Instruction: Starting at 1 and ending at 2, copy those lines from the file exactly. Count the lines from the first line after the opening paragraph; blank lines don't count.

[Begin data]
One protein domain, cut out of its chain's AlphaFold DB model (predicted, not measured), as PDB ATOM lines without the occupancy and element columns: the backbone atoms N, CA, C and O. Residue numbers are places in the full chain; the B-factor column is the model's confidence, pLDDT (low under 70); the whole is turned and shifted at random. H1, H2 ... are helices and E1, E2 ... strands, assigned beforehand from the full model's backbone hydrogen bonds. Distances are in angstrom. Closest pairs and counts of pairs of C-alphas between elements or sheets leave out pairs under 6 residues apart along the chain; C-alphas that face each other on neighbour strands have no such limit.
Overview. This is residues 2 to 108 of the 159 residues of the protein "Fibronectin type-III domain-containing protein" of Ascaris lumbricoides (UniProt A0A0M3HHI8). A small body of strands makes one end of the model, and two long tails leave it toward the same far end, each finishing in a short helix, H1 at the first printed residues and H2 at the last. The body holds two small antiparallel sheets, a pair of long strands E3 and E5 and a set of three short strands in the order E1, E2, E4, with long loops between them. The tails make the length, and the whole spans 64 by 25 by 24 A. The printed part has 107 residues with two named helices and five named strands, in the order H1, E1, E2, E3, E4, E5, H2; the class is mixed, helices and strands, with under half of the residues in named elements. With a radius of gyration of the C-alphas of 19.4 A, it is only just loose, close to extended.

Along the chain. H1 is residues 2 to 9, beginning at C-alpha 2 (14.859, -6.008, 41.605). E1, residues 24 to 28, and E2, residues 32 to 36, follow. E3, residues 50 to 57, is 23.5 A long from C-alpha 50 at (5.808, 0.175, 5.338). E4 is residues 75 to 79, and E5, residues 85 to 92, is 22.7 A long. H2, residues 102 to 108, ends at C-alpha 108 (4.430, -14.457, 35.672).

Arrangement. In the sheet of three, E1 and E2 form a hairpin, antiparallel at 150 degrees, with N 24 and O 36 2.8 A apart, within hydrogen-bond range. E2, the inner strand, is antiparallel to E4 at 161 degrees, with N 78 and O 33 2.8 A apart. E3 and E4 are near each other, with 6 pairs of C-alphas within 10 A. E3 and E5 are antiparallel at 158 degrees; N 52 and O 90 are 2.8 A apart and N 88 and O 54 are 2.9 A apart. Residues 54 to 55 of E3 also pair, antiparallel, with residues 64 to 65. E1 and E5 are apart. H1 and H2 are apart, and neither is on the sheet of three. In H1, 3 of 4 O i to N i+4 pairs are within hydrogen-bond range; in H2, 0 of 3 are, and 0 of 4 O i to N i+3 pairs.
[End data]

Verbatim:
Overview. This is residues 2 to 108 of the 159 residues of the protein "Fibronectin type-III domain-containing protein" of Ascaris lumbricoides (UniProt A0A0M3HHI8). A small body of strands makes one end of the model, and two long tails leave it toward the same far end, each finishing in a short helix, H1 at the first printed residues and H2 at the last. The body holds two small antiparallel sheets, a pair of long strands E3 and E5 and a set of three short strands in the order E1, E2, E4, with long loops between them. The tails make the length, and the whole spans 64 by 25 by 24 A. The printed part has 107 residues with two named helices and five named strands, in the order H1, E1, E2, E3, E4, E5, H2; the class is mixed, helices and strands, with under half of the residues in named elements. With a radius of gyration of the C-alphas of 19.4 A, it is only just loose, close to extended.

Along the chain. H1 is residues 2 to 9, beginning at C-alpha 2 (14.859, -6.008, 41.605). E1, residues 24 to 28, and E2, residues 32 to 36, follow. E3, residues 50 to 57, is 23.5 A long from C-alpha 50 at (5.808, 0.175, 5.338). E4 is residues 75 to 79, and E5, residues 85 to 92, is 22.7 A long. H2, residues 102 to 108, ends at C-alpha 108 (4.430, -14.457, 35.672).